Tiger Woods insisted he had suffered no ill effects following a bizarre incident which threatened to derail his thrilling charge into contention at the 83rd Masters.
For the second day running, Woods pulled off a superb recovery shot from the trees on the 14th hole at Augusta National, only for a security guard to run in to try to control the crowd, slip on the wet ground and slide knee-first into Woods's right ankle.
Woods limped away grimacing in pain but there appeared to be no lasting damage and after holing from 15 feet for birdie, the 43-year-old also converted from twice the distance on the par-five 15th.
Further good chances went begging on the 17th and 18th but a 68 left Woods just one shot off the lead shared by Francesco Molinari, Jason Day, Brooks Koepka, Adam Scott and Louis Oosthuizen, all current or former major champions.
Woods, who is seeking a first major since 2008 and a first Masters title since 2005, told ESPN: "Accidents happen, we move on. Other than having four knee surgeries and four back surgeries I'm great.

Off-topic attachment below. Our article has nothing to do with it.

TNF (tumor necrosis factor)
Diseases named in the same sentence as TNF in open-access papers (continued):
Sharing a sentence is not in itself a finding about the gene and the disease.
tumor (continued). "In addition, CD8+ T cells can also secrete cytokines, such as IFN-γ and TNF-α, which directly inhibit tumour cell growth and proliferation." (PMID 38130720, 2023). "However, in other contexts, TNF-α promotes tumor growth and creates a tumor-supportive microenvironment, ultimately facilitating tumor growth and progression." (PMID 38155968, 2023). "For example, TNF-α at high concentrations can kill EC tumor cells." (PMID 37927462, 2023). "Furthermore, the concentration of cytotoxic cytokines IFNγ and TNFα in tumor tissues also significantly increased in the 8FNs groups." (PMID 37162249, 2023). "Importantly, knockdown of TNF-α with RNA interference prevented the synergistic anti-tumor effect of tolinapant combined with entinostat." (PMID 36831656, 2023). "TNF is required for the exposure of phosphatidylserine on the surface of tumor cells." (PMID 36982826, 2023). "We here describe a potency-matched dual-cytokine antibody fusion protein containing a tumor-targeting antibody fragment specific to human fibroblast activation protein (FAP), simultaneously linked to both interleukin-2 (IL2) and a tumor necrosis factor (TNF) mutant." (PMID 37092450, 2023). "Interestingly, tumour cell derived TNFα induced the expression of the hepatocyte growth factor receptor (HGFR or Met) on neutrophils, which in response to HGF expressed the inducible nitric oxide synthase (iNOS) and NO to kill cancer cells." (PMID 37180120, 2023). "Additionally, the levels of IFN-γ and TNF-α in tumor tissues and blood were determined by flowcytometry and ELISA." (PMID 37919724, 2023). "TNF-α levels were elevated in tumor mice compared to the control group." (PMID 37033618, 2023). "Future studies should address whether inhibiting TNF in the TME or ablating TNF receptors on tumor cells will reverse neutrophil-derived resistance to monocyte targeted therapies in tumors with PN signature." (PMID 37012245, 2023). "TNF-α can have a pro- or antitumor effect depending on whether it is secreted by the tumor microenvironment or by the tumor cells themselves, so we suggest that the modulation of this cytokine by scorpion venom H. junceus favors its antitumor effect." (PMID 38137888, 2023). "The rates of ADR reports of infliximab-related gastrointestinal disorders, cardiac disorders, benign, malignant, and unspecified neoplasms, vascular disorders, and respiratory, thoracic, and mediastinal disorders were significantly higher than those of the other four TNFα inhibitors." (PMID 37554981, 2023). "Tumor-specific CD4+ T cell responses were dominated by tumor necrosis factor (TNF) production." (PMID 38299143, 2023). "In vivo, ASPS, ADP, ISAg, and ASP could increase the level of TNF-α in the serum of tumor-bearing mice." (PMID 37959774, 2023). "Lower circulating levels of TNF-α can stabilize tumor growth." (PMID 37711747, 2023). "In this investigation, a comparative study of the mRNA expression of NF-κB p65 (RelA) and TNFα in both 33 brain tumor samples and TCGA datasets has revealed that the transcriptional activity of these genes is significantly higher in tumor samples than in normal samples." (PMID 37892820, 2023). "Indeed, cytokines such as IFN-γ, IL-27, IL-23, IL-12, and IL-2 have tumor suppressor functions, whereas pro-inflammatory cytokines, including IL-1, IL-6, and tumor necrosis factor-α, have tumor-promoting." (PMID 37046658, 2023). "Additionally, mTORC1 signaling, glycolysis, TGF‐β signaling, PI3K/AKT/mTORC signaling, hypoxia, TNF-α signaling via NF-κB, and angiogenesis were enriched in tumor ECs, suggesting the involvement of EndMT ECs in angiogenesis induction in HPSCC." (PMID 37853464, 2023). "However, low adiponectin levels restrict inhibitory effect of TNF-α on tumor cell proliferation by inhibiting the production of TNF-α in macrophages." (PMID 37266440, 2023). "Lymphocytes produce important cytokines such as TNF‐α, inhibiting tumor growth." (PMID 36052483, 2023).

"It's all good. I've had galleries run over me (before). When you play in front of a lot of people things happen."
Woods needed a nerve block simply to attend the Champions Dinner at Augusta National in 2017 and flew to London the same evening to consult a specialist about his ongoing back problems.
He subsequently underwent spinal fusion surgery and returned to competition in November that year before playing a full season in 2018, culminating in his 80th PGA Tour in the Tour Championship in Atlanta.
Woods also finished sixth in the Open Championship at Carnoustie and runner-up in the US PGA at Bellerive and added: "The last major championships I have been right there in the mix.
"I had the lead at the British Open in the final round, had a shot at the PGA and here I am at the Masters."